The Autism Diagnostic Observation Schedule—Toddler Module: A New Module of a Standardized Diagnostic Measure for Autism Spectrum Disorders
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The Autism Diagnostic Observation Schedule (ADOS; Lord et al., J Autism Dev Disord, 30(3):205–223, 2000) is widely accepted as a “gold standard” diagnostic instrument, but it is of restricted utility with very young children. The purpose of the current project was to modify the ADOS for use in children under 30 months of age. A modified ADOS, the ADOS Toddler Module (or Module T), was used in 360 evaluations. Participants included 182 children with best estimate diagnoses of ASD, non-spectrum developmental delay or typical development. A final set of protocol and algorithm items was selected based on their ability to discriminate the diagnostic groups. The traditional algorithm “cutoffs” approach yielded high sensitivity and specificity, and a new range of concern approach was proposed.
KeywordsAutism spectrum disorders Diagnosis ADOS Infants Toddlers
This work was supported by NRSA F31MH73210-02 from the National Institute of Mental Health to Rhiannon Luyster, as well as grants MH57167 and MH066469 from the National Institute of Mental Health and HD 35482-01 from the National Institute of Child Health and Human Development, and funding from the Simons Foundation to Catherine Lord. Support was also provided by a grant from the Department of Education to Amy Wetherby. We thank Andrea Cohan, Christina Corsello, Pamela Dixon Thomas, LeeAnne Green Snyder, Alexandra Hessenius, Marisela Huerta, Lindsay Jackson, Jennifer Kleinke, Fiona Miller, Rebecca Niehus and Dorothy Ramos for their assistance in data collection. We would also like to express our gratitude to the families and children in the Toddlers study, the Word Learning project, and the First Words project.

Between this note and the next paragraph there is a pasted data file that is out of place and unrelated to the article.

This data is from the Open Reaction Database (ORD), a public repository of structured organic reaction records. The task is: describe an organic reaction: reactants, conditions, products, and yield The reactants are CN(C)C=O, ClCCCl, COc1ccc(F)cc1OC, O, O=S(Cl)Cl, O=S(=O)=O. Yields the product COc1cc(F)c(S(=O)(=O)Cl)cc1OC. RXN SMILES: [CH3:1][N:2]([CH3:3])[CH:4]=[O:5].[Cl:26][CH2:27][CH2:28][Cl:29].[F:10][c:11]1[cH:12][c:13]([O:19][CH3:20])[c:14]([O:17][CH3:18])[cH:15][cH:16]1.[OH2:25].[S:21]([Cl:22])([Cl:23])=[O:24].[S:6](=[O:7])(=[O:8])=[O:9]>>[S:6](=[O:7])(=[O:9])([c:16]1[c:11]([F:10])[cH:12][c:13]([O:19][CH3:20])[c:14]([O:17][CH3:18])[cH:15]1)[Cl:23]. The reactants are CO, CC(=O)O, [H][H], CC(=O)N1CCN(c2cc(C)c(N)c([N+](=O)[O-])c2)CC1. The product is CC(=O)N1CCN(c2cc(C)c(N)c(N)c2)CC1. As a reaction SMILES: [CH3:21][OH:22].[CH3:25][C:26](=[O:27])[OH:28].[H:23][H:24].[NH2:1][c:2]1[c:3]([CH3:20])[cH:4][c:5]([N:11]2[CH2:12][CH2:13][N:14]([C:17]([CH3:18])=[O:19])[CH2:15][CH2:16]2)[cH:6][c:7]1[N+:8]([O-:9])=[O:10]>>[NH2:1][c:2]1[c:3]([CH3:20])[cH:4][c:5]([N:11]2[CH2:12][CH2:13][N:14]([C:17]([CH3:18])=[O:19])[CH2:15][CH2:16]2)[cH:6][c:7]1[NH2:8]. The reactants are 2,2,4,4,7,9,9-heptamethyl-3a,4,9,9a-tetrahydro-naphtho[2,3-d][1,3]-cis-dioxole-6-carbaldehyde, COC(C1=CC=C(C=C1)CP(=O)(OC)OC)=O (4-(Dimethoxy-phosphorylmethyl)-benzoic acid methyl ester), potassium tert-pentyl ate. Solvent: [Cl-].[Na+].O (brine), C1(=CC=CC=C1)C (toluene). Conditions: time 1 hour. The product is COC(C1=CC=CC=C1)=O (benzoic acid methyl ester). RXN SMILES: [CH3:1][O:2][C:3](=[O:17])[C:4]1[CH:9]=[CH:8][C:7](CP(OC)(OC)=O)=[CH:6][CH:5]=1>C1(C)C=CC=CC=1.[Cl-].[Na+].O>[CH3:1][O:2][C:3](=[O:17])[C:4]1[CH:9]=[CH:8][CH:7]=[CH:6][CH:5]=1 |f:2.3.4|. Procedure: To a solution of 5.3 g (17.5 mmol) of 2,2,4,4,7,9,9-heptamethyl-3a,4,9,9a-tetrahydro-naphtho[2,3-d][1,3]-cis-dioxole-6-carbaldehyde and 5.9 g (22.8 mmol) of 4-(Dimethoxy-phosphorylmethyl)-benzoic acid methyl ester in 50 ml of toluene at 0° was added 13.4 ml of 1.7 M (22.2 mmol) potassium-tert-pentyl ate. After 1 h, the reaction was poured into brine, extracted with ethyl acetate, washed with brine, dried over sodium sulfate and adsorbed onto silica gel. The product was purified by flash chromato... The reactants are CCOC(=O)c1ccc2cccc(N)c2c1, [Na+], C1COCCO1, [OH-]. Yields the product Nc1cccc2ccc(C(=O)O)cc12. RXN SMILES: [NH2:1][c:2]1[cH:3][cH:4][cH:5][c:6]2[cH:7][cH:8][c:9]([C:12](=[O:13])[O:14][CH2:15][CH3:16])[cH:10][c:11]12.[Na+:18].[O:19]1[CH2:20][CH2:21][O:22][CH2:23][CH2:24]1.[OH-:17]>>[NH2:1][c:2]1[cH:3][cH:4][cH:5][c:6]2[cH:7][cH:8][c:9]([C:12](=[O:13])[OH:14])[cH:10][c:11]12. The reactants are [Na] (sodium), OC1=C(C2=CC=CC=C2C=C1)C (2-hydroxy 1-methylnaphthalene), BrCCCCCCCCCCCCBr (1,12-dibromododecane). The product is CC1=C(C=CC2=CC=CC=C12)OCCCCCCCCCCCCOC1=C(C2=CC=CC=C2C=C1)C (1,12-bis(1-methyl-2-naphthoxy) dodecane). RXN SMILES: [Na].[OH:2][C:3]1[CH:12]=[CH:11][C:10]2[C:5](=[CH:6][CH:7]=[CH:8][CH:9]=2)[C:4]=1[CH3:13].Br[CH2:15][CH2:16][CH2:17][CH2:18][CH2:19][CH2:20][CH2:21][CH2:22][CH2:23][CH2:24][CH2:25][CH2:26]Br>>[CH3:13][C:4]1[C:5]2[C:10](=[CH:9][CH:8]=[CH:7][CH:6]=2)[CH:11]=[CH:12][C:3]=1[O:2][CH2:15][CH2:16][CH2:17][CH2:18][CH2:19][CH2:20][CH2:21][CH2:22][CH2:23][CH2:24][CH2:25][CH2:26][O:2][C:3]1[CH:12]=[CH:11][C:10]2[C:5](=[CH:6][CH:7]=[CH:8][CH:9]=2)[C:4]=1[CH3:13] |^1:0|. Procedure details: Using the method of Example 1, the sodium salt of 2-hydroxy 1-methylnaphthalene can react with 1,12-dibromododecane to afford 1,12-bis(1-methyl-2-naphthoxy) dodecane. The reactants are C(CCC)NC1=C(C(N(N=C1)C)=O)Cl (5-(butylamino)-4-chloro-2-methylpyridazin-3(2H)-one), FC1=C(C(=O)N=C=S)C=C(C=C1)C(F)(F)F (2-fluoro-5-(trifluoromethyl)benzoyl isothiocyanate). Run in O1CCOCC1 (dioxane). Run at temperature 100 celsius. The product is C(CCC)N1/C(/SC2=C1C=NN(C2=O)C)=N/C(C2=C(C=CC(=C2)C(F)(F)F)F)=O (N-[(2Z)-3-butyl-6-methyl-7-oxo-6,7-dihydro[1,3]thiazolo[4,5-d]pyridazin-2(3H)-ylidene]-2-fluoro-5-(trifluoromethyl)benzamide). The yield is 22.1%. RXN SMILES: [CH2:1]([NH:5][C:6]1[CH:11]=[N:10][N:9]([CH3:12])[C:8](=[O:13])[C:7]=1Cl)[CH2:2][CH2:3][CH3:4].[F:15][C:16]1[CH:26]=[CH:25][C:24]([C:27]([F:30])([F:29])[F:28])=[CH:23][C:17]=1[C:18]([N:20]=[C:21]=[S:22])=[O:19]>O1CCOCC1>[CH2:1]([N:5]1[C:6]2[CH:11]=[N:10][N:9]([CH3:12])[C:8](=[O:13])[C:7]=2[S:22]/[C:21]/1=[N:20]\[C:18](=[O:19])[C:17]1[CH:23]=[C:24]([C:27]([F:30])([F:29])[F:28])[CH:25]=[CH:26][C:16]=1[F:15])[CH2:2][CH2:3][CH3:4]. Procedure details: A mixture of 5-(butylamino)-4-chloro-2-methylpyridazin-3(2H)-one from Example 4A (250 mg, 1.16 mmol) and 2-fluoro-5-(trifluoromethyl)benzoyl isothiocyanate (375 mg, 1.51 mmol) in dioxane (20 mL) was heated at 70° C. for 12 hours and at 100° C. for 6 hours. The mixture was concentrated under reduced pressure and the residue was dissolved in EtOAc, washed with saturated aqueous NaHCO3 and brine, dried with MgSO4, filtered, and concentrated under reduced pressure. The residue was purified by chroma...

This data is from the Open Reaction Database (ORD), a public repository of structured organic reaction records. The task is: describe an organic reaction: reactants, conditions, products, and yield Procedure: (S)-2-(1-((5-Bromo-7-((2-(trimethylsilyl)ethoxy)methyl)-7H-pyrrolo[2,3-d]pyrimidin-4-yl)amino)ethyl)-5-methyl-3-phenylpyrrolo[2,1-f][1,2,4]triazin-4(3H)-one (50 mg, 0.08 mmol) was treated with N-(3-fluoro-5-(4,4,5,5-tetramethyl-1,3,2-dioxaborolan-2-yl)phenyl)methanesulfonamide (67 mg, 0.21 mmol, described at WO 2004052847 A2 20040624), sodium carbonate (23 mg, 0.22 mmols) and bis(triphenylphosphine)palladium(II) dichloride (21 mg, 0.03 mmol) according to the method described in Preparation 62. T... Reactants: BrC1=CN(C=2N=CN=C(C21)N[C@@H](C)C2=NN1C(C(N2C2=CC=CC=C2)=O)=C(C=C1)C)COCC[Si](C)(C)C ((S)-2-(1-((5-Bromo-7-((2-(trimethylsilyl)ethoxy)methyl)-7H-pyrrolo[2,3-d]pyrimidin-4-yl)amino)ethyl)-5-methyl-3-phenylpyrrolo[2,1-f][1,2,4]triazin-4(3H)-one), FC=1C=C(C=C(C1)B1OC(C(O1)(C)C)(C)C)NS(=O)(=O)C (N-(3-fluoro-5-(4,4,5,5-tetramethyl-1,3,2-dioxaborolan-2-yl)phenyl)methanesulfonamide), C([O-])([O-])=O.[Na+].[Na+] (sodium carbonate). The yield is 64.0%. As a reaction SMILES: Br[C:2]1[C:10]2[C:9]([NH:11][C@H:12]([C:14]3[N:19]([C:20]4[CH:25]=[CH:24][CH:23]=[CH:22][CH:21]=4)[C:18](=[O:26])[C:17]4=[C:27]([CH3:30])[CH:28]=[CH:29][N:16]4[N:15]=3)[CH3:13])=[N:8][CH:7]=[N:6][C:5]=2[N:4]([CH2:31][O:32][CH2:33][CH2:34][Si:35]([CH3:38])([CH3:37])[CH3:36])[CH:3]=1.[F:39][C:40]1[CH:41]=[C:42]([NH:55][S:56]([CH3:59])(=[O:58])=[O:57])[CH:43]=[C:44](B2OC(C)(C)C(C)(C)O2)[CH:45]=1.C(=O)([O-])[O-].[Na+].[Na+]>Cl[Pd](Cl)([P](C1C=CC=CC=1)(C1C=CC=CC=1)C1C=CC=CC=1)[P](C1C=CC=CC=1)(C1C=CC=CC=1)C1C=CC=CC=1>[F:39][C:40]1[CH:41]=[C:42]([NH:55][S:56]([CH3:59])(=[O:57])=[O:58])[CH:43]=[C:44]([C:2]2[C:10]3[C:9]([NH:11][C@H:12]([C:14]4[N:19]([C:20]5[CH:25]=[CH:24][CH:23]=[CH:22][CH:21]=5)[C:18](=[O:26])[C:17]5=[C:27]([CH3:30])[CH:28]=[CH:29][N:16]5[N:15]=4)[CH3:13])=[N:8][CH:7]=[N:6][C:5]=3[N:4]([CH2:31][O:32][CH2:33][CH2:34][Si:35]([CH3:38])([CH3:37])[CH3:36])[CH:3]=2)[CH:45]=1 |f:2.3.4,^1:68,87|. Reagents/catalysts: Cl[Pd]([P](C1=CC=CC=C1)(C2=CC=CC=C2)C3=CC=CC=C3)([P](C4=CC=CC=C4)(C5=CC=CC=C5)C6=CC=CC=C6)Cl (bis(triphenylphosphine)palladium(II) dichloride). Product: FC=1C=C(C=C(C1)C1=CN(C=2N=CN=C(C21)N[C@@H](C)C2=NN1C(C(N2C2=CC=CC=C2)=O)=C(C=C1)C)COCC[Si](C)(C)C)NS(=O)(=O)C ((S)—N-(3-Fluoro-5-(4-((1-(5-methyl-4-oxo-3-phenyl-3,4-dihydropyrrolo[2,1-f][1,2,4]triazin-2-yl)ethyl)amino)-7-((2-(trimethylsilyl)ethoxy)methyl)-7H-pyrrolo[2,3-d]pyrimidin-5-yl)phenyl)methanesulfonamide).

Conflicts of interest
The Toddler Module (Lord, Luyster, Gotham and Guthrie) is currently in press at Western Psychological Services. The authors of this paper received no royalties from the Toddler Module while it was under development, nor did Drs. Lord or Risi receive royalties for use of any other ADOS modules, due to an agreement with the University of Michigan such that all profits from the authors’ use of the measure are donated to charity. The authors of the Toddler Module will receive royalties upon its publication.
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